The West shouldn’t ignore Turkey’s budding authoritarianism

Greeting the people.
Greeting the people.
Image: Reuters/Murad Sezer
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US president Donald Trump called to congratulate Turkish president Recep Tayyip Erdogan on his referendum victory this weekend (April 16).

Why have no other Western leaders followed suit? Perhaps because in voting “Yes” on its referendum, Turkey turned back the clock nearly a century—rejecting the trappings of modern democracy for a system that echoes the Ottoman era.

Once the new changes take effect, likely in 2019, the powers of Turkish President Recep Tayyip Erdogan will be nearly sultanic. Turkey’s executive president will be able to issue decrees with the force of law and appoint judges without parliamentary input. He will exclusively control the armed forces and senior bureaucratic appointments. The post of prime minister will be abolished—as will most checks and balances.

The shift is not a total shock. The Turkish state has been listing toward authoritarianism at least since last summer’s failed coup. The brief coup resulted in a vast purge of some 100,000 Turks purportedly linked to alleged coup plotter Fethullah Gulen, widespread reports of torture and prisoner abuse, the imprisonment of opposition politicians, the shuttering of dozens of news outlets and arrests of dozens of journalists, and a state of emergency that has been repeatedly extended.

Despite the grim reports, Western officials have so far done little more than throw up their hands; they need Ankara too much to turn their backs. Turkey is the lynchpin figure in the migrant crisis: Erdogan has repeatedly threatened to unleash 3 million Syrian refugees on Europe. Turkey is also a NATO ally and a crucial partner in the fight against ISIL. It borders both Syria and Iraq and wields a sizable army that has had some recent success against ISIS.

Many are wondering what to expect now that Erdogan’s path to untrammeled power seems clear. He’s always been rather mercurial vis-a-vis the West, and some believe this referendum result—the “Yes” side lost in Turkey’s three largest cities (Istanbul, Ankara, and Izmir) and the victory was slim (51.4% to 48.6%)—will further his maverick tendencies.

With the next presidential election and the constitutional changes looming in 2019, Erdogan can either take stock of Turkey’s deep polarization and switch to a more consensus-driven style, or continue with the divisive rhetoric that has never failed him in the past. (Erdogan’s AKP political party has now won all 12 elections and referenda in which it has taken part).

But Erdogan has so far shown little sign that he’s open to rhetorical compromise.

“His initial statements after the referendum, with references to bringing back the death penalty and accusing the West of the Crusader mentality, indicate that he’ll favor the second option,” says Sinan Ulgen, a visiting scholar at Carnegie Europe. “That would going forward involve more tension with Turkey’s partners in the West and a less predictable Turkish foreign policy.”

For his domestic audience, Erdogan often takes an anti-Western stance: While campaigning in March, he compared German and Dutch officials to Nazis.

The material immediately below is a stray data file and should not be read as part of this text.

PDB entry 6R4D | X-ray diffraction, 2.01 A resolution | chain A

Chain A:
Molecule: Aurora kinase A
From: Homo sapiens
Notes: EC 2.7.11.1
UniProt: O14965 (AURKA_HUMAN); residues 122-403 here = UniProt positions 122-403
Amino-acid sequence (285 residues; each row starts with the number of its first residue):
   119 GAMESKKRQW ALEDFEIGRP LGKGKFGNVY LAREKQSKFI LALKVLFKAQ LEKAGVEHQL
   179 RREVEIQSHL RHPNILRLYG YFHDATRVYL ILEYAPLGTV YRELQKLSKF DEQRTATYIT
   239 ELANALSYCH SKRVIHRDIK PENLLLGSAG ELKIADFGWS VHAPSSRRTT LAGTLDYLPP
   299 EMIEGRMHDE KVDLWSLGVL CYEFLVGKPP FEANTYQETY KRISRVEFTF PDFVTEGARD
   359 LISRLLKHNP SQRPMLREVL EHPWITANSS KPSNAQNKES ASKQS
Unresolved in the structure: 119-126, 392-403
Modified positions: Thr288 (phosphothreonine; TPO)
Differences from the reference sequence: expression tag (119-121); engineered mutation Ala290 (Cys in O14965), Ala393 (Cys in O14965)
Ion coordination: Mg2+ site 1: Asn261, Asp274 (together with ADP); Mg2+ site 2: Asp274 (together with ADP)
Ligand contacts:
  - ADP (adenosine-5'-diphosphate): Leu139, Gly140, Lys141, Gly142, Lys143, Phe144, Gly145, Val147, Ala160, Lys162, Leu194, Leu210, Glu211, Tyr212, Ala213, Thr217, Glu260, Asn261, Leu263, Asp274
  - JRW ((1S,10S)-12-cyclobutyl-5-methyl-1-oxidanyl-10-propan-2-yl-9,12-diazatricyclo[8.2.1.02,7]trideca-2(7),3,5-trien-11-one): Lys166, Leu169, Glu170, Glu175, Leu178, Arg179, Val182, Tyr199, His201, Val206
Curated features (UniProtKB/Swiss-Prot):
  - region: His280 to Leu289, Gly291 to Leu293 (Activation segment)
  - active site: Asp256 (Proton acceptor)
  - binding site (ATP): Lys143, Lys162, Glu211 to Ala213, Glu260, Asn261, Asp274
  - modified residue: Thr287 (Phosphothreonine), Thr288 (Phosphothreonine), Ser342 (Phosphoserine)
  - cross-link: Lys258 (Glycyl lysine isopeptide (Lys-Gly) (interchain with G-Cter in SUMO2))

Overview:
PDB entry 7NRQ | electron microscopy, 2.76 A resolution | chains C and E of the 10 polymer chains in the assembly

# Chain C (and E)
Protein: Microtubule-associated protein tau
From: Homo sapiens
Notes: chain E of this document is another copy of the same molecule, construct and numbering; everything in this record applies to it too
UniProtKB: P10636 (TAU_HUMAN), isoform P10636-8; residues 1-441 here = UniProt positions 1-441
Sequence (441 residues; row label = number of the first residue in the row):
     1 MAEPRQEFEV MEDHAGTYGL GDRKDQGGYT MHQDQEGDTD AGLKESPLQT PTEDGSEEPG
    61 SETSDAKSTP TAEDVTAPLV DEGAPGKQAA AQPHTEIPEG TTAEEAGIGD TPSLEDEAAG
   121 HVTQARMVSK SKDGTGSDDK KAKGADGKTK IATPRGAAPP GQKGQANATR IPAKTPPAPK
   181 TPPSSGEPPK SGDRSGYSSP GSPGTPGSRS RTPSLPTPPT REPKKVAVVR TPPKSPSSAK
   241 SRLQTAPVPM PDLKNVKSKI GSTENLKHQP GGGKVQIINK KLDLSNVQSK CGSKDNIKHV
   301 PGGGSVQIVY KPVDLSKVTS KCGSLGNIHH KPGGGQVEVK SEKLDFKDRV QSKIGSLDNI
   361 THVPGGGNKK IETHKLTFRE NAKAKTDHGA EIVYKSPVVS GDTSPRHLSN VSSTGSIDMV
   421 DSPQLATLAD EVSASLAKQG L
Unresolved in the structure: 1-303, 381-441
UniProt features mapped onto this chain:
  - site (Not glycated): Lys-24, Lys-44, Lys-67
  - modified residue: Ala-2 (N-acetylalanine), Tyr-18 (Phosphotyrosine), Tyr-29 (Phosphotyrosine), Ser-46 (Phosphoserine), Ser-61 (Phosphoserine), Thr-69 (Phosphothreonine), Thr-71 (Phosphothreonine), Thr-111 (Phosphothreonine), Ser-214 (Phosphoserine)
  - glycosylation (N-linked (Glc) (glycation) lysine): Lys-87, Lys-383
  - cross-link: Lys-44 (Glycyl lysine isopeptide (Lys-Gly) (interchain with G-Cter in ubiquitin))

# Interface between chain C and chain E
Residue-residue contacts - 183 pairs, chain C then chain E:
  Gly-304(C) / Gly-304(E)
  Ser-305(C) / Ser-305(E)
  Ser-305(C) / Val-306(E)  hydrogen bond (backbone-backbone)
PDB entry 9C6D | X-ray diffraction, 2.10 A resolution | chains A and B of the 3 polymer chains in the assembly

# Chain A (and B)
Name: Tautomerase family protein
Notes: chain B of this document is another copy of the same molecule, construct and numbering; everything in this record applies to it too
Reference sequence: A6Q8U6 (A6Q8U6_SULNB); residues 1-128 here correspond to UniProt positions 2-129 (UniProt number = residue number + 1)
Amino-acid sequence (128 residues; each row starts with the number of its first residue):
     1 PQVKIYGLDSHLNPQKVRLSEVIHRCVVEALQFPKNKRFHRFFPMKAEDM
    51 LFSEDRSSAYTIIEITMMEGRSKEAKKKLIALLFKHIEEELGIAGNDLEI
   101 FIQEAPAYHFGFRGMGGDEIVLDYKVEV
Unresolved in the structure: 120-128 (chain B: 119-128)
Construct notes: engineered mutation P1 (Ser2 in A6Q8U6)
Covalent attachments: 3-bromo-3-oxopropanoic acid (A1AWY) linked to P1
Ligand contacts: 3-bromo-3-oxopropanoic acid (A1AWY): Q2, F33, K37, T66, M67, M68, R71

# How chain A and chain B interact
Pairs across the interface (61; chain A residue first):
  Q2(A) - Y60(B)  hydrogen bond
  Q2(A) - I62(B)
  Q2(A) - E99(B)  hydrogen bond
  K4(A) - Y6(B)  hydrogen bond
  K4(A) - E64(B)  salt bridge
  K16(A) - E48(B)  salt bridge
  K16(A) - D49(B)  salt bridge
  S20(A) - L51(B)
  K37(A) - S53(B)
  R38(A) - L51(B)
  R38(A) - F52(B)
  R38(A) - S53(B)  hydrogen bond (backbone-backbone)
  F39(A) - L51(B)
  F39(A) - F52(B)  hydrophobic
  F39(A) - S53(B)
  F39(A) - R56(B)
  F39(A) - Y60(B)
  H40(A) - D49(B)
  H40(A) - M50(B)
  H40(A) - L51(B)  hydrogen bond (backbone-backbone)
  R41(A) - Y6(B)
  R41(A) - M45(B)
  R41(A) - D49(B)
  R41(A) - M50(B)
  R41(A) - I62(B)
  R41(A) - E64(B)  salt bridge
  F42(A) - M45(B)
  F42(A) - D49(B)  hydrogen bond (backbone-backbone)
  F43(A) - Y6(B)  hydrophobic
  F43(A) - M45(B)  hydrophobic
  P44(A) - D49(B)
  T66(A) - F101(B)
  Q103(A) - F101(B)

“The public spats with Western powers play well to his own base,” says Howard Eissenstat, Turkish scholar and history lecturer at St Lawrence University. “After the narrow—and quite possibly fraudulent—victory on April 16, Erdogan will have to remain in continuous campaign mode right up until the next elections. In part, this means he’ll be picking fights with Western allies.”

But Erdogan’s many domestic critics claim the election is fraudulent, stoking international fears that internal instability could further threaten the EU cohesion. Indeed, the Organization for Security and Cooperation in Europe which monitored the vote concluded that the referendum was less than fair. (Erdogan scoffed at the accusation.)

Sizable protests have already flared in some of Turkey’s big cities, with people angry over potential voter fraud. Some observers fear Turkey could become Venezuela, where the consolidation of power in an authoritarian has led to greater political chaos.

Perhaps sensing this danger, German chancellor Angela Merkel issued a statement April 17 urging Turkey to respect European democratic standards and warning that Ankara’s EU accession process hangs in the balance.

Even this threat may be losing it’s edge, however. St Lawrence University’s Eissenstat believes Turkey’s accession talks are finished—which means western leaders are losing what little leverage they once held. The last straw for Erdogan may have been the European parliament’s overwhelming vote (471 to 37) last November to halt Turkey’s accession talks because of the Turkish government’s “disproportionate repressive measures” in the wake of the failed coup. Meanwhile, a 2013 poll found just 44% of Turks support EU accession, down from 75%. The EU is tired of Erdogan’s strongman antics, and Erdogan has realized that Turks are weary of the EU’s hard to get routine.

This means Erdogan is still holding most of the cards. He may be emboldened to act more aggressively in Syria and Iraq, stirring up trouble for NATO. He could threaten to take the fight to America’s Kurdish allies, undermining gains against ISIL. He could again demand visa-free travel for Turks across Europe, threatening to tear up the EU refugee deal. Domestically, he’s likely to risk offending European and American leaders and pursuing his purge as far as Western leaders are willing to tolerate. While many questions about the future remain, the one thing we can be sure of is that the consequences of Turkey’s budding authoritarianism will reach far beyond Turkey.